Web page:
Postcolonial Echoes and Evocations

The Intertextual Appeal of Maryse Condé

by Derek O'Regan (Author)
©2006 Monographs 336 Pages
Series: Modern French Identities, Volume 46


This work is a sedulous enquiry into the intertextual practice of Maryse Condé in Moi, Tituba, sorcière… noire de Salem (1986), Traversée de la mangrove (1989) and La Migration des cœurs (1995), the texts of her œuvre in which the practice is the most elaborate and discursively significant. Arguing that no satisfactory reading of these novels is possible without due intertextual reference and interpretation, the author analyses salient intertexts which flesh out and, in the case of Traversée de la mangrove, shed considerable new light on meaning and authorial discourse. Whether it be in respect of canonical (William Faulkner, Emily Brontë, Nathaniel Hawthorne), postcolonial (Aimé Césaire, Jacques Roumain) or other (Anne Hébert, Saint-John Perse) writers, the author explores Condé’s intertextual choices not only around such themes as identity, resistance, métissage and errance, but also through the dialectics of race-culture, male-female, centre-periphery, and past-present. As both textual symbol and enactment of an increasingly creolised world, intertextuality constitutes a pervasively powerful force in Condé’s writing the elucidation of which is indispensable to evaluating the significance of this unique fictional œuvre.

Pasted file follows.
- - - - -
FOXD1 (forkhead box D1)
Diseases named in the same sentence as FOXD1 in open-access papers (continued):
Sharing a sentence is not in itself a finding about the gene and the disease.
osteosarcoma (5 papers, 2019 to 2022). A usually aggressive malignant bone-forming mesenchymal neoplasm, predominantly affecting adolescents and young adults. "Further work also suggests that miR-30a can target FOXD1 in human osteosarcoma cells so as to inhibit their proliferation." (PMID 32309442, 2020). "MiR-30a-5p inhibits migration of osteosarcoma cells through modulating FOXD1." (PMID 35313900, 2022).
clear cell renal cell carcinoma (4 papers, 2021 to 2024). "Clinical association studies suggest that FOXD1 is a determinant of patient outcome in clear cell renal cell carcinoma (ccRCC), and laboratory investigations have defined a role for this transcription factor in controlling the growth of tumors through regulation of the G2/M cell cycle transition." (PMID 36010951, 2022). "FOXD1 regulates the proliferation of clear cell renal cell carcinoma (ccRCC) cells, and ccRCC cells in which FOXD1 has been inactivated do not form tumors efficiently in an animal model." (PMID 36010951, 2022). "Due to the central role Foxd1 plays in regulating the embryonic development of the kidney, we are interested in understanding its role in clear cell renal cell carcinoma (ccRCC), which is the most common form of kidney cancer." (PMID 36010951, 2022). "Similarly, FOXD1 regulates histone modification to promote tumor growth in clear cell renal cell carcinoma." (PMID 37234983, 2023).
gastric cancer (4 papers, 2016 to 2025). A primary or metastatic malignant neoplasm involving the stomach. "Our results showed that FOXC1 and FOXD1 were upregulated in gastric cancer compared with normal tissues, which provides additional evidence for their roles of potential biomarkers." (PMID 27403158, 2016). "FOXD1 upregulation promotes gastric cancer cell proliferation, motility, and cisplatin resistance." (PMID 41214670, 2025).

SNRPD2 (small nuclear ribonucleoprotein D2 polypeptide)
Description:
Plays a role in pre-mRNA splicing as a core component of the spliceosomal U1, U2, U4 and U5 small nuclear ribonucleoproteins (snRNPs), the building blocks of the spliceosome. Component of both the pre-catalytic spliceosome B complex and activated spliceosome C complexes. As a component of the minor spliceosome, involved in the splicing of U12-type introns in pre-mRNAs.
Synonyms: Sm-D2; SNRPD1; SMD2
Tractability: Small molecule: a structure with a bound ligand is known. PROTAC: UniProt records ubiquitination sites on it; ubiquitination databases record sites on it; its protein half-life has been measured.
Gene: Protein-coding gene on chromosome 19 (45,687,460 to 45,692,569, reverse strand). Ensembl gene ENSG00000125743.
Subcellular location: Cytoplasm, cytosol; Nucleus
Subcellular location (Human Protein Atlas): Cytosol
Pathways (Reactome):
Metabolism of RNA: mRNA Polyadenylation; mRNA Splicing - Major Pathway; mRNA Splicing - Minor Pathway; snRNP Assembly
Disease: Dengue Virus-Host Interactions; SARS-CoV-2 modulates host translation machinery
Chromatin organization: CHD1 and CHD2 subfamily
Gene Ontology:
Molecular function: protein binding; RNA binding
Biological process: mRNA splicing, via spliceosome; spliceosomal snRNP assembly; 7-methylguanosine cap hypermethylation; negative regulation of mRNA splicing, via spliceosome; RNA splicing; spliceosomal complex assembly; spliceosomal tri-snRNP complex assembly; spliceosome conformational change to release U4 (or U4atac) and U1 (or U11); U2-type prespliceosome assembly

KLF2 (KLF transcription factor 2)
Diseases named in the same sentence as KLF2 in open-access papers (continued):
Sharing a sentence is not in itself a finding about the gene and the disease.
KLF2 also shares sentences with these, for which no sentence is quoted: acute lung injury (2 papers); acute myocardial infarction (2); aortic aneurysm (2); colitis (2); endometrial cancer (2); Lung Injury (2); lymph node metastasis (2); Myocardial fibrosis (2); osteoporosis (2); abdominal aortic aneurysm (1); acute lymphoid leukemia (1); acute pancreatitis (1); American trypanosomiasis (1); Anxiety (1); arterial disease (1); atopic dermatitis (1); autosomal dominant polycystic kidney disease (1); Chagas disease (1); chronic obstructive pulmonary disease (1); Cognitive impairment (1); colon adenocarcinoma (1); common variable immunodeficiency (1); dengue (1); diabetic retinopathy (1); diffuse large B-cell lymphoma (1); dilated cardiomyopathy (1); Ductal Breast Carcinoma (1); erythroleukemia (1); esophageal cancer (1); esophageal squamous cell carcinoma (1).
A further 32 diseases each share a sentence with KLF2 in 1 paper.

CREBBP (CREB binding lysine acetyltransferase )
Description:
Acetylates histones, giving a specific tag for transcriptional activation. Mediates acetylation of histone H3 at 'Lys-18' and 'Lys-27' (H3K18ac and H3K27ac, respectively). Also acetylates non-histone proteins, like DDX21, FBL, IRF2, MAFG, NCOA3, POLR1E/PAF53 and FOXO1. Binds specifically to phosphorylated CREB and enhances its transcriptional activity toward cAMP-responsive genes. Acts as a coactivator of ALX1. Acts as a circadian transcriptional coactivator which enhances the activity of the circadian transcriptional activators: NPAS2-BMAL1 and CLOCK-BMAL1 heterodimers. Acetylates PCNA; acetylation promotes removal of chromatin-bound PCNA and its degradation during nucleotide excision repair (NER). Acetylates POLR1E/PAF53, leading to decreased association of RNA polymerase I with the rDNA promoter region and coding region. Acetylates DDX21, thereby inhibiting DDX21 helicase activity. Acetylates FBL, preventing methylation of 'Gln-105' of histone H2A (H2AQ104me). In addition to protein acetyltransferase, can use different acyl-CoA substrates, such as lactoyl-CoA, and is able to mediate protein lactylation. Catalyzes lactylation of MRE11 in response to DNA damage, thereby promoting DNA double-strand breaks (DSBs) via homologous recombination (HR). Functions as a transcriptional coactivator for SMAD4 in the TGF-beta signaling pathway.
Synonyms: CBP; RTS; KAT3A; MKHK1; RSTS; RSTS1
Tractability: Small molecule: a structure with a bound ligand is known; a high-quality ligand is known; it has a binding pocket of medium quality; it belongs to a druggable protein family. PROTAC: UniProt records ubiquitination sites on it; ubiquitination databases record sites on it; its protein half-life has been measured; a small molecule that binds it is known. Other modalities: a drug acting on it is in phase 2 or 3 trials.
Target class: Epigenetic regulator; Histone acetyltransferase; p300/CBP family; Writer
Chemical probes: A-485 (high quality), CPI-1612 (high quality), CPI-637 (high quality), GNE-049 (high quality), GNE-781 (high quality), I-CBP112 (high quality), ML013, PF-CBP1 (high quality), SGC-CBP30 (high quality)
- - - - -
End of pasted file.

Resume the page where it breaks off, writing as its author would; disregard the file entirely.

ISBN (Softcover)
Condé, Maryse Roman Intertextualität Female Resistance Creolising Race Decolonising text Convention
Oxford, Bern, Berlin, Bruxelles, Frankfurt am Main, New York, Wien, 2006. 336 pp.

Biographical notes

Derek O'Regan (Author)

The Author: Derek O’Regan is a graduate of Trinity College Dublin, where he studied French and History, and of the National University of Ireland, St Patrick’s College. Formerly a staff member of the Université des Antilles et de la Guyane, Martinique, he now teaches twentieth-century French literature at the Paris Center for Critical Studies.


Title: Postcolonial Echoes and Evocations